Gcse speech feedback?Watch
Why do you think social media is so important to us? Social media is such an integral part of our lives: studies show that the average teenager spends one to three hours on social media a day. We’re blindly destroying ourselves with usage that high. Like many young people, I've suffered the negative repercussions social media has on mental health. It is no doubt detrimental to your mental health: I’ll tell you why.
The first damaging effect of social media is low self-esteem. Imagine this: you go onto Instagram and you’re flooded with pictures of everyone looking perfect, having a fun time with others and seemingly having a better life than yours. Shortly, you’re hopelessly drowning in an ocean of self-comparison, self-pity and self-hatred. “Why don’t I have as much friends?” “How come I don’t look like that?”. I’m sure many of you here have experienced this. These little, yet damaging thoughts are daily attacks to your self-esteem.
So why is this so prevalent? Let me tell you.
Social media is your own personal highlight reel: a carefully curated collection boasting the brightest moments while concealing the struggles and mundane aspects of daily life. You may be asking, how is this a problem? Well, because everything is heavily filtered, we compare our behind the scenes with these highlight reels, leaving us insecure.
Another problem with social media is that it can trigger FOMO (fear of missing out). While this is a term that you may have all heard of or even lightly thrown around, it’s an actual social anxiety from the fear that social events or enjoyable activities may be happening without you. People with FOMO will feel an excessive need to be connected with what everyone else is doing, so they won’t miss out. This is so prevalent with social media as the endless stream of other’s experiences may fuel feelings that you are missing out on life. In fact, it has been robustly linked to higher levels of social media engagement. The problem is that young people are reporting that FOMO is causing them distress in the form of anxiety and inadequacy.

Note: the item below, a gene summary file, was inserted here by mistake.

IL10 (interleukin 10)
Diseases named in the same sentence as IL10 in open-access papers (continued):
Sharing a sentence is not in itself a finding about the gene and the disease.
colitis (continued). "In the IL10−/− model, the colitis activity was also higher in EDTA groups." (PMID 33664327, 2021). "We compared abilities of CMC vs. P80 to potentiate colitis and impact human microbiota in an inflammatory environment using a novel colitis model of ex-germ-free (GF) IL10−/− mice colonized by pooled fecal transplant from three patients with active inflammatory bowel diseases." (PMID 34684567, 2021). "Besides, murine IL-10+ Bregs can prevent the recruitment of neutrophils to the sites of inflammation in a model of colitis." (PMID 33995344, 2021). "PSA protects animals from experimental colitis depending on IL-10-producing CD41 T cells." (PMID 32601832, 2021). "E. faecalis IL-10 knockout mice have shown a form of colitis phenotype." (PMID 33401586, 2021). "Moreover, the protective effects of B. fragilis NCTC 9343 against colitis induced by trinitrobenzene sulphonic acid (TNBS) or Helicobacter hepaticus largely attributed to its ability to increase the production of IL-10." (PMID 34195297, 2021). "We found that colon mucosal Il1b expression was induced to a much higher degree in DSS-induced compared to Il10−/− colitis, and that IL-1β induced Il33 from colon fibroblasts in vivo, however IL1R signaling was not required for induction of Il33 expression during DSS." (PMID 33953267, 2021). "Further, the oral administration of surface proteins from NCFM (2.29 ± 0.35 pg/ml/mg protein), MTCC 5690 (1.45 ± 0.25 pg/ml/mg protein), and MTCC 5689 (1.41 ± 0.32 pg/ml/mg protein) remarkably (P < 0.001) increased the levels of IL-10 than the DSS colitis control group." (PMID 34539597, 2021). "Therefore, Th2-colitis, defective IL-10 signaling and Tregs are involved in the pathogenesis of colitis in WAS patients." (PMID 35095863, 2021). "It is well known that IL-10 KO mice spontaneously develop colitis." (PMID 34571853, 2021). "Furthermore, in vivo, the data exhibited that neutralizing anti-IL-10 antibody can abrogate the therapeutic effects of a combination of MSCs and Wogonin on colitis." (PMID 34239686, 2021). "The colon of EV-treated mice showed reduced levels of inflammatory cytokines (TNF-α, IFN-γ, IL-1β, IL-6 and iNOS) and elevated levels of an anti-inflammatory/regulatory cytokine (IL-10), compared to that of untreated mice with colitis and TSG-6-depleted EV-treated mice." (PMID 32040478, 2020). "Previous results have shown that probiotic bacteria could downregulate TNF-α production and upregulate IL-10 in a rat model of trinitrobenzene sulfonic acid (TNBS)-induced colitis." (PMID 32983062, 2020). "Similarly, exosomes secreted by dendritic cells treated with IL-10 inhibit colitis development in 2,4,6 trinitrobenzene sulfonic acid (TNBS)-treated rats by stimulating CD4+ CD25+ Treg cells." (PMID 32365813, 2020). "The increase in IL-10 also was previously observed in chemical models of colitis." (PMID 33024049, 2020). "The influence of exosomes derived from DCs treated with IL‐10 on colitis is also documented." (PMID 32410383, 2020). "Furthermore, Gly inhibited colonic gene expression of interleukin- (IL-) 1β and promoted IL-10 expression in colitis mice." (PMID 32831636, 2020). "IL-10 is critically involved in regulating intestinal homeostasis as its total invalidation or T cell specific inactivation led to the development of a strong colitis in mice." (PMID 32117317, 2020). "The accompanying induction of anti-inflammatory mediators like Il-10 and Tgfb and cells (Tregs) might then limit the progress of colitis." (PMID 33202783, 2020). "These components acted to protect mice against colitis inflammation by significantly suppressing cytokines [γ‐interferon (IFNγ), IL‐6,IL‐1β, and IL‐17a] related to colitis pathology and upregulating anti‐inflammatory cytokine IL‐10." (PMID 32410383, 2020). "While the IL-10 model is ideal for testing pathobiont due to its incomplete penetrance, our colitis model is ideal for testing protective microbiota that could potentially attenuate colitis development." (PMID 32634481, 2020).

Finally, the last problem with social media is an increased risk of depression. Research suggests that young people who are heavy users of social media are more likely to report poor mental health, including symptoms of depression. Why? Linking with my first point, social media is a catalyst for comparison, leaving you to feel more and more dejected every time you use it. The pressure of unrealistic expectations that are everywhere on social media may also be responsible for triggering depression or making existing conditions worse.
These are all results of a “normal” social media experience, so why would you want to spend time on something so damaging? Just like your physical health, you must take care of your mental health. With all that’s been said, I’m not encouraging you to quit social media. In fact, when used correctly, social media has positive benefits on society: connection, emotional support and community building. Do yourself a favour: know the effects and make social media a positive experience for you.
In your second paragraph, you said "Let me tell you." Would you consider taking that out? You said "I'll tell you why" in your introduction, so may come off as repetitive and also, it flows better when you give your answer straight off the back of the question.
You could also find the science behind it, just to back up your point and even find another side so that it is more engaging as a controversial topic.
Overall, I really liked it. i'm always happy to help if you need it, feel free to PM me